Mental illness isn’t something that affects other people. Mental illness affects EVERY Australian
According to the Black Dog Institute, 1 in 2 Australians will experience some form of mental illness and those around them witness or are affected by its impacts.
I was diagnosed with anxiety and depression in 2011 after mistaking a panic attack for a heart attack. In hindsight I can see a much longer history of mental illness and I wonder whether my breakdown might have been prevented had I:
- better understood the many guises of mental illness
- known how to look after my own mental wellbeing
- felt like mental illness was normal, not something to be concealed out of shame or fear of consequences
- had someone to talk openly to about the thoughts, emotions and feelings I was experiencing.
My recent blog post, From Breakdown to Breakthrough details my experience and, although it was the first time I’d telling the story in such detail, most people in my life know that the Black Dog is a regular and unwelcome house guest.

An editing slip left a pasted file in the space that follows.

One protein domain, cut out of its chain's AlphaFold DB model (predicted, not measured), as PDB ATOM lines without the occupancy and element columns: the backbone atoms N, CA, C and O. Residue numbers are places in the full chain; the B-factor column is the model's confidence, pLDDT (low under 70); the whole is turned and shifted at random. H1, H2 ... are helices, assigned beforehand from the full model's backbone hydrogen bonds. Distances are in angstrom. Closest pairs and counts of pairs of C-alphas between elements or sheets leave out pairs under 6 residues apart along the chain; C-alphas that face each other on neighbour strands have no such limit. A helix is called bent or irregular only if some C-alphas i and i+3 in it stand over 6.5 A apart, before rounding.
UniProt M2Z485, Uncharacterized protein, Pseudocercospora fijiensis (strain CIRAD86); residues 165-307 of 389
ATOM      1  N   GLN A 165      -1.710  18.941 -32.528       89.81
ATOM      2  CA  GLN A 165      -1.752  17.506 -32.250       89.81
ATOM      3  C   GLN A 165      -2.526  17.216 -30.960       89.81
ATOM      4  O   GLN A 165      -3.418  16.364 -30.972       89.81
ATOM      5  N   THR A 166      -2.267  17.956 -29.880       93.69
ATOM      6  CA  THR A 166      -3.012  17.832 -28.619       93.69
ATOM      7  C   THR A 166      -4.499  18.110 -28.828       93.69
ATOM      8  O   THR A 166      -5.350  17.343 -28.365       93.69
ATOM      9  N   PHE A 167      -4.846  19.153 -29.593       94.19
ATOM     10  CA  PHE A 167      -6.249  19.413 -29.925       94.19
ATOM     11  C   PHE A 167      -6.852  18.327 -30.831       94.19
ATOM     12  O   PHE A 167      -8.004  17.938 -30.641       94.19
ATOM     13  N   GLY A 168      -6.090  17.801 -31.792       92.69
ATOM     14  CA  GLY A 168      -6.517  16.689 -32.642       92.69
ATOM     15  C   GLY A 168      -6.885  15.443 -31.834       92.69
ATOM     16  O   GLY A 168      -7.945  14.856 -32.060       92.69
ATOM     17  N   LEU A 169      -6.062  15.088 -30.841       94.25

As painful and awkward as it may be, I believe it is my responsibility to speak openly about my experience
Mental illness is an enormously complex and sensitive issue and I know that what works for me may not work for you. But I hope that sharing my story increases awareness and reduces the shame, stigma and fear associated with mental illness.
If, by talking openly about my experience, I can make it a little bit easier for one person to seek help I will have succeeded
October is Mental Health Month and it’s easy to get involved. Help build awareness by starting a conversations about mental health with your family, friends and work mates. For expert information about how to support yourself and the people in your life, check out these resources:
Lifeline: 13 11 14